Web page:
social media for association insurance

A charming photo… but ineffective if your market is in southern Florida.

When you review your images, make sure that the photo correctly represents your market. This is especially true if your association group is based in a particular location. Could the photo really have been taken in your target market’s area? Check backgrounds for geographic identifiers, seasonal identifiers, traffic orientation, and other details.

Finally, don’t forget to represent the ethnic and racial diversity of your market. It can at times be a challenge to find diversity in stock photography, but the extra work will prevent giving offense to your potential clients.

Social Media Tip #4: Show your company’s humanity.

association insurance social marketing

When your staff members volunteer, let your community know!

Don’t forget the value in showing your association members that your team is made of people too. Post good-quality, flattering photos of your team members during their workday (but be sure to cover any confidential information on desks or screens before you take photos!). Celebrate work anniversaries and other awards on social media. Let your community members know all about the charitable and other volunteer work that your team members participate in. In this way, you can compete with independent and local insurance agencies who are vying for your members’ loyalty.

Social Media Tip #5: Be brief, compelling, and personal.

While you should be broadcasting your marketing messages in a confident way, remember that your association members are busy people, and your messages on social media should be brief and to the point. Don’t meander through your thoughts or take 30 words to say what you can effectively communicate in 10 words. At the same time, present your messages in a positive way that will grab your reader’s attention. One of the best ways to do so is to speak directly to the reader and show that you can solve their problem, make their life easier, prevent certain difficulties. The adage “what’s in it for me?” is still very relevant when composing social media messages.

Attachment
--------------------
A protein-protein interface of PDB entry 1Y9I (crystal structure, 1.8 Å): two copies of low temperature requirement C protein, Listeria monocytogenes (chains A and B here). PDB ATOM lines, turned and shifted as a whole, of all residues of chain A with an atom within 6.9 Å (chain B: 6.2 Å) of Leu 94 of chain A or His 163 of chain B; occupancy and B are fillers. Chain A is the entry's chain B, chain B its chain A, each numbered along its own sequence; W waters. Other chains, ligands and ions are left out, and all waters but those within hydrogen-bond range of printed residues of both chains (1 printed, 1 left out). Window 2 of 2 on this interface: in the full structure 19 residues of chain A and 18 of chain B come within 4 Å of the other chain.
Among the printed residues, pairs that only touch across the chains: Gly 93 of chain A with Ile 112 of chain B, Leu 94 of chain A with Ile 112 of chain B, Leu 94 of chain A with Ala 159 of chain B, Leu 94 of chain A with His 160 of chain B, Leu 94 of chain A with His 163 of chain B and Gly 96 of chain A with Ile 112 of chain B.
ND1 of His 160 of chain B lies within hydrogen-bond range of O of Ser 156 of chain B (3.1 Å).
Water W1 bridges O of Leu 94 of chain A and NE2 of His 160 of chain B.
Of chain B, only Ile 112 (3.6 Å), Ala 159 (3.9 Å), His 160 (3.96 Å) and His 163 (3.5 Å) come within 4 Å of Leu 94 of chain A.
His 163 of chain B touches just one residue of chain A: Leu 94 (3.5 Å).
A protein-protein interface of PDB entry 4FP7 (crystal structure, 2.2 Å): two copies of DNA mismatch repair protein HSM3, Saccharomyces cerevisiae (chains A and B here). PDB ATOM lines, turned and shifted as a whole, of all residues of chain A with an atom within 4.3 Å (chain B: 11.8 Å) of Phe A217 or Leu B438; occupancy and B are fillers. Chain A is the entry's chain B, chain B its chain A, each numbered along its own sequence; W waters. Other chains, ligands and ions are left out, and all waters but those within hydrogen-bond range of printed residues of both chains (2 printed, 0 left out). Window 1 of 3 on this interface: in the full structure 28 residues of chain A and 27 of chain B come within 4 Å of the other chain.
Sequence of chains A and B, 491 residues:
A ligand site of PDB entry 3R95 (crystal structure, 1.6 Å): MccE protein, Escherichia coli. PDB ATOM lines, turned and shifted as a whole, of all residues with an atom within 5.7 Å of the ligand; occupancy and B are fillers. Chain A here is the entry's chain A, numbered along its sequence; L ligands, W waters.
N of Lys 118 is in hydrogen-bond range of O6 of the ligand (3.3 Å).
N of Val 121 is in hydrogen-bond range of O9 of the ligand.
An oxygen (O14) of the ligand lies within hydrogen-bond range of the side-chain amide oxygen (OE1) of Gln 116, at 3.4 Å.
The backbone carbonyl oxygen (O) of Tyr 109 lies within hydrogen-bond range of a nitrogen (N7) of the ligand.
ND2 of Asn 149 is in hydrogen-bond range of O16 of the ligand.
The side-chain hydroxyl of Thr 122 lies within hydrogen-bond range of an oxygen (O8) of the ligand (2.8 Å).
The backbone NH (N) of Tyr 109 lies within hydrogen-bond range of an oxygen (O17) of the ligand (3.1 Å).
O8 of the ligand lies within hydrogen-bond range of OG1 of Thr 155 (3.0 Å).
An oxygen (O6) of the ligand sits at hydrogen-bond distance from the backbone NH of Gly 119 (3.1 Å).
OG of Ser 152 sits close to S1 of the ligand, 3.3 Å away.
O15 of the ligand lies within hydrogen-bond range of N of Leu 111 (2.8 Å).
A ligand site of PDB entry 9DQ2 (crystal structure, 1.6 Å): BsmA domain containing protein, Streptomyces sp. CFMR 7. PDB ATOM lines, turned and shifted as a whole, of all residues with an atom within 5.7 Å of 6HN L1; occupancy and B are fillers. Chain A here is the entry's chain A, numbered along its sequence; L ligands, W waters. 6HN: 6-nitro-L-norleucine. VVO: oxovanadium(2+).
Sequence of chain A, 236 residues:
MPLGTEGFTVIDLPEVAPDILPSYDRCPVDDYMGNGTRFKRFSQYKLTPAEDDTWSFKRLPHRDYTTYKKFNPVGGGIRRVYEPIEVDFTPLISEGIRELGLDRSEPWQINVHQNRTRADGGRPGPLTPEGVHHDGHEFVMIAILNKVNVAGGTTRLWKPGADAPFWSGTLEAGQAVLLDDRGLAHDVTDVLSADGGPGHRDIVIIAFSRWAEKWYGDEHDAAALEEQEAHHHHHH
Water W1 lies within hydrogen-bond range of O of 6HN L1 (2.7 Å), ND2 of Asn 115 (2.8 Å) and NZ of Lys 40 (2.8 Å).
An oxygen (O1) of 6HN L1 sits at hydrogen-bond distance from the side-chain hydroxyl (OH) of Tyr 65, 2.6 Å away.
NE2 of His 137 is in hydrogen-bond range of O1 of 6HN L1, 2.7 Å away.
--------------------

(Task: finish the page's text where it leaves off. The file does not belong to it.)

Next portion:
For affinity insurance groups, a social media marketing strategy is a powerful way to present your message to your followers and potential clients. It requires careful planning and great attention to detail. If you have questions or concerns about your group’s social media needs, we would be happy to discuss them with you. Reach out to us or download our latest case study on our successful marketing campaign that won Best of PIMA this year.

Does your team need help to effectively reach your members and increase leads? Let’s start a conversation. We’d like to show you how Seapoint Digital can supply the expertise to aid your affinity insurance group. 



Gretchen Cobourne

Gretchen Cobourne works at Seapoint Digital as Creative Director, crafting and coordinating written content and images for our clients. She has 12 years experience as a business owner and photographer. If she’s not online, you’ll find her baking, playing the piano, or starting a DIY project that she may or may not finish.